d. Scrubber maintenance is important in maintaining the rated capacity of the scrubber system. Appropriate maintenance as per manufacturer's specifications should be followed. As an example, one major manufacturer recommends the following for a flooded-bed dust collector:

      1) Twice each shift: Clean filter with water.

      2) Each shift: Replace filter; back flush dirty filter with water and allow to dry; and when dry, shake remaining dirt from filter before re-using.

      3) Daily: Wash inlets and duct work with water.

      4) Weekly: Wash venturi, sump and de-mister module.

    This recommended maintenance schedule is generally sufficient. However, field investigations have shown that in some instances more frequent cleaning of filters is necessary. In some cases, filters should be cleaned with water before each cut. Additionally, inlets and duct work may require more frequent cleaning on some occasions.

    e. When a supplemental system such as a dust scrubber or spray fan becomes inoperative, the extended-cut is no longer considered to be adequately ventilated. For mining to continue, the operator must revert to a previously approved standard-cut plan that does not require the supplemental system to be functional.

    f. Each spray fan system should be checked with a water pressure gauge at the spray nozzle. Systems should also have a means for adjusting the pressure to the desired level. Filters should be maintained to prevent plugging that would decrease the water pressure and flow rate.

    g. When diffuser fans are used, consider the following:

      1) air flow capacity of the diffuser fan;

      2) location of the diffuser fan on the continuous mining machine; and

      3) direction of discharge and whether a single or dual system will be used.
    a. Shuttle car operators should not be located in the direct discharge of the dust collector.

    b. When practicable, the machine operator and helper should remain in intake air during the mining cycle.

    c. Section cut sequence will affect the positioning of the roof bolting machine relative to the continuous mining machine. The roof bolting machine operator's exposure downwind of the miner should be minimized.
    a. Methane tests are required at the face. On sections using a blowing ventilation system, tests should be made on the side of the entry opposite the line brattice or ventilation tubing. An extendable probe is an effective method for accurate evaluation.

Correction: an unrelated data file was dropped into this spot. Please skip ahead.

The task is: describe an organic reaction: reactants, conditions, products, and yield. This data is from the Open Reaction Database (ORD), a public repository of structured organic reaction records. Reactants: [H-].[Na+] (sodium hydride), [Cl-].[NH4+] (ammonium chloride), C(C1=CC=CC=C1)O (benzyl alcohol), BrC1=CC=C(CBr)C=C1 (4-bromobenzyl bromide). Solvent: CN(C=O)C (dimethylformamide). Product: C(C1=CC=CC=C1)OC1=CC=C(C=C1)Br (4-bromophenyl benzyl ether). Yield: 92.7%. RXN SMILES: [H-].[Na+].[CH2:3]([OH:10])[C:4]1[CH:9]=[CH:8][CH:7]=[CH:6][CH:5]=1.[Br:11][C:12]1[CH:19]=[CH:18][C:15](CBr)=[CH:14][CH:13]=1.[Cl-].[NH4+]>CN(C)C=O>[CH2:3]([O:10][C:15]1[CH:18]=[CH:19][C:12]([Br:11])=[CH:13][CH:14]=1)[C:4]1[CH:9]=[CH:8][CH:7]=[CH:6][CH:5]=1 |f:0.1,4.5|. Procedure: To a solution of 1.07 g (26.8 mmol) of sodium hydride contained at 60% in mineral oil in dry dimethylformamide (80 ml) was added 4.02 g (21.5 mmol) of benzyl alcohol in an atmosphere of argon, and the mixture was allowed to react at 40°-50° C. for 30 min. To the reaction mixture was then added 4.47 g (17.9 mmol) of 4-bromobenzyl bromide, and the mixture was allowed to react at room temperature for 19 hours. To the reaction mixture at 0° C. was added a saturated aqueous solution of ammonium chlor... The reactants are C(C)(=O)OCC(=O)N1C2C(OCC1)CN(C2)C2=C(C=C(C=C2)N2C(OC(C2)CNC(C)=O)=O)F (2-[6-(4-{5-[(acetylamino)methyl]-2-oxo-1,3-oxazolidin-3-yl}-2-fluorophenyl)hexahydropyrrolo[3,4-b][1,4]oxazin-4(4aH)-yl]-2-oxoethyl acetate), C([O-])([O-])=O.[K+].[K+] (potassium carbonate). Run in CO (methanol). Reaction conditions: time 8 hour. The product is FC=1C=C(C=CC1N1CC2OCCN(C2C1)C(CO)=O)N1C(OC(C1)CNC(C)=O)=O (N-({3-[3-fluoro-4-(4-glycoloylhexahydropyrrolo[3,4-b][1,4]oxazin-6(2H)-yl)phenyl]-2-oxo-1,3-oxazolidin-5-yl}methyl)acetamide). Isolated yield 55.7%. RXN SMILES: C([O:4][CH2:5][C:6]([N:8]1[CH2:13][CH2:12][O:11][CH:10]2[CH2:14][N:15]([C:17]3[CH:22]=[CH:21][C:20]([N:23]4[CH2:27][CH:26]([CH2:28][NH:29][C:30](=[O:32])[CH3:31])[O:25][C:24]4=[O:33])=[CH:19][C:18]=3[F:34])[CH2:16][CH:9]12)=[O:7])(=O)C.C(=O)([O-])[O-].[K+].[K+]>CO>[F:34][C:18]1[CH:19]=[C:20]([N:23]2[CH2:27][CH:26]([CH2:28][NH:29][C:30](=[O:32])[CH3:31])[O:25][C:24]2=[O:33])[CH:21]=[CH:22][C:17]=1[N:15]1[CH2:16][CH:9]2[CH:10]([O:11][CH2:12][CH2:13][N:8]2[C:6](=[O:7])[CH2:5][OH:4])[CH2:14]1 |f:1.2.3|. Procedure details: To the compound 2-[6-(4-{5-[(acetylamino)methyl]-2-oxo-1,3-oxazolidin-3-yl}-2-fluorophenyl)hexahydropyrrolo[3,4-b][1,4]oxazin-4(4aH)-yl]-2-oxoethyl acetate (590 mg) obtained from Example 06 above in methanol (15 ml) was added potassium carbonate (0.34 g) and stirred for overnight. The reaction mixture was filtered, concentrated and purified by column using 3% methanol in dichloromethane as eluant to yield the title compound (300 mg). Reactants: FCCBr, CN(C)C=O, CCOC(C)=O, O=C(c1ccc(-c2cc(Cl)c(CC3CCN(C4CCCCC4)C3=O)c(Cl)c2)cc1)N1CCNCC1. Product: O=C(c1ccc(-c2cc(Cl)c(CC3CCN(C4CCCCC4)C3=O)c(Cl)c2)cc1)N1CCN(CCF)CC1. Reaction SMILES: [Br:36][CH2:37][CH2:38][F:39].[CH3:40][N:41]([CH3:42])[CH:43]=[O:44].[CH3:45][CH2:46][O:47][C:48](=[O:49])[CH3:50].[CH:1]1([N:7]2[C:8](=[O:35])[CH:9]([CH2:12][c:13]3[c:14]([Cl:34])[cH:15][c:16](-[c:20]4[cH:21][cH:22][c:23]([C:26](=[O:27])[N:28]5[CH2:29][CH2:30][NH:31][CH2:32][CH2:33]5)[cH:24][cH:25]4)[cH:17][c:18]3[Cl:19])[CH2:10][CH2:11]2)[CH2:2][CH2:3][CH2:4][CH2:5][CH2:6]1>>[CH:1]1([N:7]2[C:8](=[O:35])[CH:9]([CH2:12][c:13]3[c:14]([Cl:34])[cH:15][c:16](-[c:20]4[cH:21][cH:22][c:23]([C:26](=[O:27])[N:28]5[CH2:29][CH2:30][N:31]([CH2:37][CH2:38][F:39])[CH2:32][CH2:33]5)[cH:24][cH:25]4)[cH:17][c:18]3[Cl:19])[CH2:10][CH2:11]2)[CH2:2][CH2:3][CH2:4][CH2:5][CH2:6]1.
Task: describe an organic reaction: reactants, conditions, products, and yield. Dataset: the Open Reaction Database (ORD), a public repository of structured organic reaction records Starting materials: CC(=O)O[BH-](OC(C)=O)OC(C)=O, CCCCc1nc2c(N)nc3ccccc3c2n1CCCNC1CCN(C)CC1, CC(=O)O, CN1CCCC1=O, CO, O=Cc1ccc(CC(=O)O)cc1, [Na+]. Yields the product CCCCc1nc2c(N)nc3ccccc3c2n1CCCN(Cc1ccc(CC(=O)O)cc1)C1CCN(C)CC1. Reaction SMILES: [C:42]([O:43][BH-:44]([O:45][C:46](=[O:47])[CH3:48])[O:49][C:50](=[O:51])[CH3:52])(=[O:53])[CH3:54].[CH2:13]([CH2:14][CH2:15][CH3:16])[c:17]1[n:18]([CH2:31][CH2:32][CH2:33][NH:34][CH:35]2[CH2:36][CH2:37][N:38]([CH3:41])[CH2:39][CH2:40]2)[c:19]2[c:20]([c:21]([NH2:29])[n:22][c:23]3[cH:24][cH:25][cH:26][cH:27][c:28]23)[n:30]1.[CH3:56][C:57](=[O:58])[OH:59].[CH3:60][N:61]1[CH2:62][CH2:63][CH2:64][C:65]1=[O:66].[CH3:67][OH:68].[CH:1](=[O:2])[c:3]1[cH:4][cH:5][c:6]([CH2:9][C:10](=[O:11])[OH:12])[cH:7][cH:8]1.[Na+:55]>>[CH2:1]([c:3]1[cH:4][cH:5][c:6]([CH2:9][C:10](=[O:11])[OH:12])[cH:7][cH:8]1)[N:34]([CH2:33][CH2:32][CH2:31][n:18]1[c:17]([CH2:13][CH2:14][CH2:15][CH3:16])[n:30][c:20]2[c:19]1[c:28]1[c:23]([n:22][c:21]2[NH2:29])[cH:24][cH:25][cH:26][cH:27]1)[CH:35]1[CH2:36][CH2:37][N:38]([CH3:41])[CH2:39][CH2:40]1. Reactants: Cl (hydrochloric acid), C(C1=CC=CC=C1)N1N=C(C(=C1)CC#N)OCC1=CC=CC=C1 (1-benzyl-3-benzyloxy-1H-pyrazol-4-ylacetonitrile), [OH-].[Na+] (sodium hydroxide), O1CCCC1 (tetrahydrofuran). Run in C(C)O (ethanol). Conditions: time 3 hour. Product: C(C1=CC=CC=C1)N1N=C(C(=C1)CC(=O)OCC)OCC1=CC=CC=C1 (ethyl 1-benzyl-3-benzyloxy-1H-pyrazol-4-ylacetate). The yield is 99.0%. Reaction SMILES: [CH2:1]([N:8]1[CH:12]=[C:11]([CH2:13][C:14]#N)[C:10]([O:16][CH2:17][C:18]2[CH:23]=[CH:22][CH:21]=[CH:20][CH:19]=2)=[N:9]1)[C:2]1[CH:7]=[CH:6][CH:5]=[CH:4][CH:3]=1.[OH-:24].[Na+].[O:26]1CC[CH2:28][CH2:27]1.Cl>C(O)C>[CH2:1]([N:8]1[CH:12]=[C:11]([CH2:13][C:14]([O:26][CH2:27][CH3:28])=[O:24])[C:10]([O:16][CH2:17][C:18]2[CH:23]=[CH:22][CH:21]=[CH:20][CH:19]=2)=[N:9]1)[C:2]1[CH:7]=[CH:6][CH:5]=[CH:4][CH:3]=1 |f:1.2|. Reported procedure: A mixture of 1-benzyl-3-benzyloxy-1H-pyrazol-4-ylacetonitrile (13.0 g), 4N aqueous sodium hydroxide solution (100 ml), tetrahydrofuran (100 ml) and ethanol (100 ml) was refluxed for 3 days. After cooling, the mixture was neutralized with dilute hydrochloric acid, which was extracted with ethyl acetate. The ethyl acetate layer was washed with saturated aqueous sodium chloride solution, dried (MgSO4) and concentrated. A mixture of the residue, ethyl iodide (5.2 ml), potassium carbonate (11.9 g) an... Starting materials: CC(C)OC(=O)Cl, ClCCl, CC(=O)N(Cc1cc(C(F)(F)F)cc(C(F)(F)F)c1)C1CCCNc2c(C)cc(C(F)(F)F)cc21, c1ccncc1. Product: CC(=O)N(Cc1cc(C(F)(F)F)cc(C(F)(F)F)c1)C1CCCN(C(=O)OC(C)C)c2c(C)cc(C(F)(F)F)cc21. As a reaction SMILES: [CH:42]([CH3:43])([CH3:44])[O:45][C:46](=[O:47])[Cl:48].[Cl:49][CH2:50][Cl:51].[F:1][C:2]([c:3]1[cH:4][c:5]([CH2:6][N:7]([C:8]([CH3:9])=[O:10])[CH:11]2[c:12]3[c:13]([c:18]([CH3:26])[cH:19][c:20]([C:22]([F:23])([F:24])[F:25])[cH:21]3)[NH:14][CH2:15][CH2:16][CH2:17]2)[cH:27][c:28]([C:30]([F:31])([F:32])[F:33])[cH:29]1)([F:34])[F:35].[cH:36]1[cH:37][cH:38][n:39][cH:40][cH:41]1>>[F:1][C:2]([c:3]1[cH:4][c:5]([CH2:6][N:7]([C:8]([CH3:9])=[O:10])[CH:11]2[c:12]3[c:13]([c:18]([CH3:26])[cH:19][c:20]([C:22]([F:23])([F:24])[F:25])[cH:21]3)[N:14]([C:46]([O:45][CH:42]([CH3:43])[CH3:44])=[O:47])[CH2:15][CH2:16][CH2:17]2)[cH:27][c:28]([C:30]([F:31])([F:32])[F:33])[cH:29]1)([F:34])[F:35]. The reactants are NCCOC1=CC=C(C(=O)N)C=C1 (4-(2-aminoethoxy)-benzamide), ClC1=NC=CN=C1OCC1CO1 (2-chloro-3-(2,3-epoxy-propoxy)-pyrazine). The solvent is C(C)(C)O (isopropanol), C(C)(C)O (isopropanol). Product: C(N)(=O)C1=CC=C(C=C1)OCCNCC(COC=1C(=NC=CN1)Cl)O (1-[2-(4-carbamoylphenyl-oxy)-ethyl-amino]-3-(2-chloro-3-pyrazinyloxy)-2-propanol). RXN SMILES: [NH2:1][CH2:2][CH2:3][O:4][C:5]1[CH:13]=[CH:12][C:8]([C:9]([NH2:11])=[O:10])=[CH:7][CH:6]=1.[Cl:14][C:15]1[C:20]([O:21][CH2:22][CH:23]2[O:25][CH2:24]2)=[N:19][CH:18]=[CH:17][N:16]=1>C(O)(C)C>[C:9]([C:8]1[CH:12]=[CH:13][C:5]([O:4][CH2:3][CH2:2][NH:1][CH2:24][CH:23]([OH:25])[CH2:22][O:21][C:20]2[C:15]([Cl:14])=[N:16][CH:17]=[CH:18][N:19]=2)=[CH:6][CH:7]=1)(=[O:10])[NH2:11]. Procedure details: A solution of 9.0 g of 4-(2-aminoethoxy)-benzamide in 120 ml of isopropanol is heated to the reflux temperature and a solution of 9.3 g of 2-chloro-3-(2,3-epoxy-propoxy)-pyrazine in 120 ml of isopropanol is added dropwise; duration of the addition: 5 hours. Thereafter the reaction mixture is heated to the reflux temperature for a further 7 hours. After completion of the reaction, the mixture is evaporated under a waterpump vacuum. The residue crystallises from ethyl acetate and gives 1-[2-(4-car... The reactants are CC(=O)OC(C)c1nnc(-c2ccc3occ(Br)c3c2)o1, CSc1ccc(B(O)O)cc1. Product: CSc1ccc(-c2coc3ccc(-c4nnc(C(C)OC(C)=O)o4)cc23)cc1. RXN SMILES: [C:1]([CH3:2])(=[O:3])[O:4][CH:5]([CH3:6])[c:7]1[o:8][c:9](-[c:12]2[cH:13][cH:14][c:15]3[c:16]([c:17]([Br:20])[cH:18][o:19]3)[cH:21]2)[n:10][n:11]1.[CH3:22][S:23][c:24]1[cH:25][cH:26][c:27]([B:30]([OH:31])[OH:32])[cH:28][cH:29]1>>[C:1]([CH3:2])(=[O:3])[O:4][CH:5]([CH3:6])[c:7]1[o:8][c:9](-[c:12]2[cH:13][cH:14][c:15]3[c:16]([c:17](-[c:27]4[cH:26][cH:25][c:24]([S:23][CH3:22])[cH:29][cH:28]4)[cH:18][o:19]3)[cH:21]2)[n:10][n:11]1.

b. The alarm/warning system for machine-mounted methane monitors should be located so it is always visible to the machine operator. This can be accomplished through enlarged or magnified displays and high-intensity warning lights on the machine or displays and warning lights on the remote control panel.

    c. Sensors for machine mounted methane monitors should be positioned to detect the peak methane concentration in the face area. Studies have shown that for most ventilation systems this occurs on the off brattice side immediately behind the cutter head. However, for some systems the maximum methane concentration occurs in the scrubber discharge. In mines where methane is more prevalent and requires special consideration, the use of a dual sensor system increases the likelihood of detecting the peak methane concentration and its use should be encouraged. Proper sensor location could be determined through field investigation for each system.

    d. Before the roof bolting machine enters a deep cut and during the bolting operation, tests for methane are required. The use of an extendable probe is an acceptable method.
    a. The technology currently available to make extended-cuts possible is also sufficient to provide permanent full overhead support for all personnel. Special situations may occur in which full compliance with this provision is not possible. Under no circumstances should these exceptions be used as a means to provide a routine working location beyond the protection of permanently supported roof or a fully functional ATRS. The following provisions could be considered. No person shall proceed beyond the last full row of permanent supports except to:
      1) install roof supports;

      2) repair equipment according to procedures outlined in the roof control plan; or

      3) extend ventilation controls when these controls must be extended to repair equipment. In this case the procedures outlined in the roof control plan must have been implemented. When ventilation controls are extended as part of the normal mining cycle, they should be extended remotely from under permanently supported roof.

    b. When extended-cuts are made, test holes that extend above the anchorage zone of the roof bolts being used can help identify changes in roof strata.

    c. The criteria provision of 30 CFR 75.222(e) addresses unsupported openings at intersections and specifies a minimum of one row of temporary support across the opening in lieu of permanent supports. The extent of unsupported roof possible when these openings involve extended cuts combined with other roof characteristics may dictate more support in these situations.
Sections 302 and 303 of the Federal Mine Safety and Health Act of 1977 and Title 30, Code of Federal Regulations,
Sections 75.220 and 75.370.

Filing Instructions
This PIL should be filed behind the tab marked "Procedure Instruction Letters" in the binder for Program Policy Handbooks and Procedure Instruction Letters.

Issuing Office and Contact Person
Coal Mine Safety and Health, Safety Division
Michael G. Kalich, (202) 693-9714
e-mail address:

CMS&H Program Policy Manual Holders